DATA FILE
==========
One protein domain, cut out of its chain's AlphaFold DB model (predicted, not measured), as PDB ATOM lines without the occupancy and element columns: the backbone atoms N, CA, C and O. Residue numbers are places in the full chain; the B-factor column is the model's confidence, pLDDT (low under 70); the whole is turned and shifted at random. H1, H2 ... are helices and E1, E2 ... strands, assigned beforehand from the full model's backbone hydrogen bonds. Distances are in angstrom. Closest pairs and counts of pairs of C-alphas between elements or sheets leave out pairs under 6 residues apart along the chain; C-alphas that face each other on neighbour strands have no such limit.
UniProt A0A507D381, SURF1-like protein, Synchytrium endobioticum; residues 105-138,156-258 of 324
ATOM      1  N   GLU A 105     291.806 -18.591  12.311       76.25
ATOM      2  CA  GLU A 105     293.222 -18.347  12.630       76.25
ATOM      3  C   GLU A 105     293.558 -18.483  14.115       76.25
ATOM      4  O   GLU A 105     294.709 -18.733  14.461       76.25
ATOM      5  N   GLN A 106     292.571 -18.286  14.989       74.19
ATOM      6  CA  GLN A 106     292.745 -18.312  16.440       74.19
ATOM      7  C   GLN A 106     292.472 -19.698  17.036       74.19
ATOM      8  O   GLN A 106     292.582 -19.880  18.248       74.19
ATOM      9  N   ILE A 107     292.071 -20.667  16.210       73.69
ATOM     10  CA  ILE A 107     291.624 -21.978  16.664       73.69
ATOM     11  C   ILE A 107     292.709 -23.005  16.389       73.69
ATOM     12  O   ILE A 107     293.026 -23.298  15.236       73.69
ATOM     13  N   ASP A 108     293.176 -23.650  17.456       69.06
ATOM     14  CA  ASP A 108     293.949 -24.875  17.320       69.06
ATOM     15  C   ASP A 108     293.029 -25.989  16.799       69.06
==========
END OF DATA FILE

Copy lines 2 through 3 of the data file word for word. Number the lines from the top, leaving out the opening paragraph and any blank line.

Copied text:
ATOM      1  N   GLU A 105     291.806 -18.591  12.311       76.25
ATOM      2  CA  GLU A 105     293.222 -18.347  12.630       76.25